January 26, 2015

A Dutch fashion experience

We were all dressed in black and ready for the fashion show. This was going to be fun. Not only do we get to admire exquisite craftsmanship and enjoy the buzz of a Parisian fashion show, we get to go as a gang of girlfriends.

Our Dutch friend had invited us to the Dutch Cultural Center. The Institut Néerlandais was established in 1957 and is one of the oldest foreign cultural centres in Paris as we later on learnt. It organises a wide range of cultural events, including exhibitions, concerts, screenings, seminars, lectures, debates and Dutch language classes. In addition, it plays a mediating role between French and Dutch cultural institutions and artists.

The designer Christian Lagerwaard is Dutch with German roots and had won the prestigious 'Prix Guy Laroche' during the "Concours de Couture" which was held for talented young designers in the Netherlands (1985) at the age of 20. His talent did not stay unnoticed. He was given an exceptional job opportunity by Emanuel Ungaro Paris in 1992, where he experienced the secrets of High Fashion design and craftsmanship. In the year 2000 Christian was invited by the Ambassador of the Kingdom of the Netherlands in France to present his collection in Paris.

The rest is history. As we sat admiring the tall, slinky models walking through the Hausmannien flat painted white for the occasion, we could tell the designer definitely has a preference of 3D effects and female silhouettes. His summer/spring collection was made of natural fabrics and exceptional craftsmanship that are always important keys. Admittedly, we were as intrigued by the clothes as we were by the models. A glass of champagne to top off the event and we all went home with a twinkle in our eyes.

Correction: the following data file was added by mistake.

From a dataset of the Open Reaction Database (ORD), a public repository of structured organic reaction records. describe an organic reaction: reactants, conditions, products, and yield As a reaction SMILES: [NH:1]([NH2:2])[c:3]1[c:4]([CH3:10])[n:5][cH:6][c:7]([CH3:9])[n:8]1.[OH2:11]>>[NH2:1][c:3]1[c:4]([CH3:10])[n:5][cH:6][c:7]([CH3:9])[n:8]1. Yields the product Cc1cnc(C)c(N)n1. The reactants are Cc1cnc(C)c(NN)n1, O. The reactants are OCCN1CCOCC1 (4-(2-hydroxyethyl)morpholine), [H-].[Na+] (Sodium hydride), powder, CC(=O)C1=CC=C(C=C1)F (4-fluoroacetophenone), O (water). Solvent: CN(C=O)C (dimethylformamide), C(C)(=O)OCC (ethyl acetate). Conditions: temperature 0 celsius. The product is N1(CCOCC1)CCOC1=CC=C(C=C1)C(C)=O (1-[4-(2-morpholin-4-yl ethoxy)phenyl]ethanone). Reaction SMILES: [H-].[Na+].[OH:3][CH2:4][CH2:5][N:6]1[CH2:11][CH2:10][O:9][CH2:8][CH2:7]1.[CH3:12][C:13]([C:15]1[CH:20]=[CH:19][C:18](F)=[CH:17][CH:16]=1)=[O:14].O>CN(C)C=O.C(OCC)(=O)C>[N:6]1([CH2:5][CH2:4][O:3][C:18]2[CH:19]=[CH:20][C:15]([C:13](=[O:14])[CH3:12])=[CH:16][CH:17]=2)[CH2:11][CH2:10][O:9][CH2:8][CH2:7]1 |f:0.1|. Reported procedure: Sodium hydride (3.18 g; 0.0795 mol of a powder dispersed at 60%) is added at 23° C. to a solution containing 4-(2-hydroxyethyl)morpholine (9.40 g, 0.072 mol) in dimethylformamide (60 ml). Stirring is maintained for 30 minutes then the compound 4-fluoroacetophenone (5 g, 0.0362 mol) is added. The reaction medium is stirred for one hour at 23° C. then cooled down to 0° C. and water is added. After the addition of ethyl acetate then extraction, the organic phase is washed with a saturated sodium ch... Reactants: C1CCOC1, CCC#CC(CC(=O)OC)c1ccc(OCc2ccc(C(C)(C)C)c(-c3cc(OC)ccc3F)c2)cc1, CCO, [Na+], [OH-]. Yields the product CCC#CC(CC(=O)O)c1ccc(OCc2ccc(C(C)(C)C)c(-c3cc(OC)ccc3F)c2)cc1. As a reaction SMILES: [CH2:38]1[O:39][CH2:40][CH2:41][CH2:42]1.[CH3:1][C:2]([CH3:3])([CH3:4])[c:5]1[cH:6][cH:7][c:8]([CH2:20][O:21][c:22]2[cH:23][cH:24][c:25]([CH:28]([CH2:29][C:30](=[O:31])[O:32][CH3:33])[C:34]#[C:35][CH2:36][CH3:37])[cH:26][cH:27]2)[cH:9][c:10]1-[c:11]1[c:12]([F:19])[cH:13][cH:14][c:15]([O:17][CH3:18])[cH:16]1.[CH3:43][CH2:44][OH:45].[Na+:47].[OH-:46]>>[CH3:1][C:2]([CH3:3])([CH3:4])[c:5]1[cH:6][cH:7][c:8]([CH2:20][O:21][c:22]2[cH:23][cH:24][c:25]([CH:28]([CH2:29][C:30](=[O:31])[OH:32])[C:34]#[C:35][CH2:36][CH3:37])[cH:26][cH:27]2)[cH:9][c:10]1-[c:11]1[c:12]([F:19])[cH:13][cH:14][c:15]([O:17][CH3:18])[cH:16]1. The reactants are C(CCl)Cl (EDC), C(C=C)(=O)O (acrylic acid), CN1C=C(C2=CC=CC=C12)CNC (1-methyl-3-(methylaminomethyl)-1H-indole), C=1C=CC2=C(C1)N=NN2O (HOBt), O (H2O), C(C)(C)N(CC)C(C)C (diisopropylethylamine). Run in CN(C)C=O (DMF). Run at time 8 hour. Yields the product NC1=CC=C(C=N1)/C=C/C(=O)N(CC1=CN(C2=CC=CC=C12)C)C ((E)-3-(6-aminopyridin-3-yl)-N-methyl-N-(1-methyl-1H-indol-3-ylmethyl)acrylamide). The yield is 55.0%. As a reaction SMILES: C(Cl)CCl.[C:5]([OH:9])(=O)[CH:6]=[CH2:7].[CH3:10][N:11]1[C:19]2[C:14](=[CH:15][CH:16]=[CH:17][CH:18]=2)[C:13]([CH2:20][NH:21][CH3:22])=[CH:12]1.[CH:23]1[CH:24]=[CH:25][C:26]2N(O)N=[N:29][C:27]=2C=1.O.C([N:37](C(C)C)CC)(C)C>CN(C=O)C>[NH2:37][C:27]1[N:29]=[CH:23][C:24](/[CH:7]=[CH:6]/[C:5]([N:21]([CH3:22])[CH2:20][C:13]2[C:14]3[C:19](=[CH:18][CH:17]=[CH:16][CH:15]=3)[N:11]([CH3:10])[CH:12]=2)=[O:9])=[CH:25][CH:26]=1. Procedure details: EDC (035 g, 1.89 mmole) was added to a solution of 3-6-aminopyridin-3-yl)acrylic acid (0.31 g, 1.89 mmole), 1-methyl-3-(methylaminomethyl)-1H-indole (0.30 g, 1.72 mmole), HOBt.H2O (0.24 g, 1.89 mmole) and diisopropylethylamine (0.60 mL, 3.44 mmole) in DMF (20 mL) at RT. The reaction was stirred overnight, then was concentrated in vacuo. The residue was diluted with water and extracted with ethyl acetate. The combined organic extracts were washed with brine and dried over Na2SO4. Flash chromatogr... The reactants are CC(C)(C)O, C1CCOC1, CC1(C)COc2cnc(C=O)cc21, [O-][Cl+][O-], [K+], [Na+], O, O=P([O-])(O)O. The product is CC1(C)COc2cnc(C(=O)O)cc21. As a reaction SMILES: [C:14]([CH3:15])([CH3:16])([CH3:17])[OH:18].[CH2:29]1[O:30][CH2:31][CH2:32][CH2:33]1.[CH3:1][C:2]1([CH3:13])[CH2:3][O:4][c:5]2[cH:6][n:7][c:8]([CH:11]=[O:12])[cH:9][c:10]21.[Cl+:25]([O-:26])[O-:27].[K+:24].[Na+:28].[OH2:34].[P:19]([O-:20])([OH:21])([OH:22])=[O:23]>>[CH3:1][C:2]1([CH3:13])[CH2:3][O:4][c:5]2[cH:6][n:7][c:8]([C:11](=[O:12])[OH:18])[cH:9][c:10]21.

January 22, 2015

An intriguing invitation

Just before Christmas we received a wonderful invitation from the Italian Ambassador to attend a performance by the Solisti Veneti, a small, world class Italian chamber orchestra with modern instruments. Not only did we enjoy an upbeat concert of the ensemble that has won numerous awards including a Grammy and a Grand Prix du Disque, we also got a glimpse of the magnificent Grand Amphithéâtre de la Sorbonne. True to the Sorbonne’s enduring reputation as a centre of studies and intellectual activities, the Grand Amphitheatre is a spectacular venue and a perfect setting to ring out the six-month Italian Presidency of the Council of the European Union.

Do you know which National government holds the incumbent presidency of the Council of the European Union?


Monsieur et Madame L'Ambassadeur d'Italie request our presence


Towering above the podium is Le Bois Sacré by Puvis de Chavannes, the most famous mounted canvas in the Sorbonne, evoking the living symbols of Literature, Science and the Arts gathered around the Sorbonne.


In six niches there are statues of Robert de Sorbon by Crauck, Descartes by Coutan, Lavoisier by Dalou, Rollin by Chaplain, Pascal by Barrias and Richelieu by Lanson.


In the dome there are five large monochrome medallions by Galland depicting Law, Medicine, Science, Arts and Theology, i.e. the five faculties which constituted the University of Paris in 1889.


Inaugurated on August 5, 1889,